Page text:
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The Pyramids of Giza

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					The Pyramids of Giza

The Pyramids of Giza are over 4500 years old. They were built as the
burial places for Khufu, Khfare, and Menkaure, three Pharaohs during the
Old Kingdom.
Each pyramids at Giza has a name; "Khufu's Horizon", Khafre is Great",
and "Menkaure is Divine." As divine places, all the pyramids are believed
to have had names, even the small ones, and there are over 100 pyramids
scattered around Egypt. One of my favorites is "Djedefre's Starry Sky."

They were not the first pyramids, but are the most enduring.
Despite the efforts of many people to dismantle and plunder them, they
have survived to this day. They are visible proof of the superb
mathematical, project planning, construction and organisational skills of
the Ancient Egyptians.
In 2003 the village of the workmen who built the pyramids was discovered,
offering final evidence that they were built by free citizens of ancient
Egypt.
Their wonders were recorded by the Greeks and the Romans and they are the
only remaining example of the Seven Wonders of the Ancient World.
They are located across the River Nile from Cairo on the West Bank. The
area is called Giza and there is a village named Mena located quite close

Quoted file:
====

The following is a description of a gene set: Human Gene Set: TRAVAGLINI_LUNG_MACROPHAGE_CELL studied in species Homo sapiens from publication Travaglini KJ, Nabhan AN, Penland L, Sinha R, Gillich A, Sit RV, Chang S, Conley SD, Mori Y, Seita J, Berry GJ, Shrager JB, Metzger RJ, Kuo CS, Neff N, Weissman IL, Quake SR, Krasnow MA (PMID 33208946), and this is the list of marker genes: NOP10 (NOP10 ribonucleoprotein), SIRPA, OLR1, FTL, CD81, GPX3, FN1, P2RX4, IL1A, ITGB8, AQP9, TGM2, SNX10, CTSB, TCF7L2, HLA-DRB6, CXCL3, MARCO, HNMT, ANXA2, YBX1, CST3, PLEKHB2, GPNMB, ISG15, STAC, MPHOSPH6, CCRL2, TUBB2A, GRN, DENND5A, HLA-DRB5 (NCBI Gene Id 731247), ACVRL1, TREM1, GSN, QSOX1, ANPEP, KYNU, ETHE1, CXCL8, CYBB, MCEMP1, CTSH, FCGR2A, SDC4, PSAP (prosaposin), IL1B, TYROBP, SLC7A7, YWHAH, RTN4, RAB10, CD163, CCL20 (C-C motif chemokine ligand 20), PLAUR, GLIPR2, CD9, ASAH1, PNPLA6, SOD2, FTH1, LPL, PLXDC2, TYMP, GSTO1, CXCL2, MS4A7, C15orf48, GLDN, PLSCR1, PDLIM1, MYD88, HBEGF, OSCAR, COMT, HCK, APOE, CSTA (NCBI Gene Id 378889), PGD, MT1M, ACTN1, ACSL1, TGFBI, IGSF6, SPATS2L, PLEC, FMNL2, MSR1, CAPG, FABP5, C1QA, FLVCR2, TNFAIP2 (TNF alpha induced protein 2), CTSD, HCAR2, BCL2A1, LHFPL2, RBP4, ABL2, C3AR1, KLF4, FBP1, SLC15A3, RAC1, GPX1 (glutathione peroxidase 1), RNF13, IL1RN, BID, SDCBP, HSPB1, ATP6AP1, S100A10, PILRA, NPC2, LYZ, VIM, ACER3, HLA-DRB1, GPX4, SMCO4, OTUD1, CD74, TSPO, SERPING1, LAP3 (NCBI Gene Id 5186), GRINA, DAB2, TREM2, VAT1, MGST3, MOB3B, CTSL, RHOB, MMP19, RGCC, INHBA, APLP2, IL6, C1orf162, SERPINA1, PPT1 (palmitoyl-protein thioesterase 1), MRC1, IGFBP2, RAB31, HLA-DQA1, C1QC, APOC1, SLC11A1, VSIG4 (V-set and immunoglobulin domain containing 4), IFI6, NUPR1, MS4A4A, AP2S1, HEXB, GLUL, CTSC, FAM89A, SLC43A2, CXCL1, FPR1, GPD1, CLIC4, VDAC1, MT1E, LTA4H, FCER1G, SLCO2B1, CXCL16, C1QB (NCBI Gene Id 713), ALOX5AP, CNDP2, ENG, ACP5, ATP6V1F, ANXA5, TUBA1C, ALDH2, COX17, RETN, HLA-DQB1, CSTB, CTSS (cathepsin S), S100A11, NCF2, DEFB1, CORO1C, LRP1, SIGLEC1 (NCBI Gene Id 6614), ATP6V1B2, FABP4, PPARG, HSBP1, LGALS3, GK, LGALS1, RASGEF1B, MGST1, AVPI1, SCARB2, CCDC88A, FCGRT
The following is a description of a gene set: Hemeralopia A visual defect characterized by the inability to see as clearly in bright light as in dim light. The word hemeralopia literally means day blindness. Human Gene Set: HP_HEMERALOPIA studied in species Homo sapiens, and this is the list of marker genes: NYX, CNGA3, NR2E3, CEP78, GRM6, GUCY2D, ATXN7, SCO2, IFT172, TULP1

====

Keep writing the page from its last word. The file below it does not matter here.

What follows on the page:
to the Giza Plateau which is the location of the Pyramids.
The Sphinx, the Solar Boat Museum, and many mastaba (tombs) are located
on around the pyramids. The Giza Plateau is a geographic feature that
continues down to Memphis, Abusir and Saqqara, and most of the 100
pyramids were built on this formation. The Step Pyramid of Doser is
located at Saqqara (Sakkara) and the Red and Bent pyramids of Senefru are
located at Abusir.
The best time of day to see the Pyramids is the early morning, just after
sunrise. There is a cool breeze off the desert and most of the other
tourists are having breakfast.
The local villagers work at the Pyramids. They sell postcards, trinkets
and camel rides. They run shops in the village which sell souvenirs and
they work as guides to the sites. They dress up in their colorful Arab
finery and decorate their camels so that you can photograph them. You
must negotiate a fee for the photographs. These fees are called
baksheesh and are a type of commission.
There is a spectacular evening light show. Your hotel or guide will know
how to book tickets for you. There is a language schedule for the
Pyramids show and other sound and light shows around the country. .Be
sure to book on the night of your language, as the shows alternate.

				
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posted:8/9/2011
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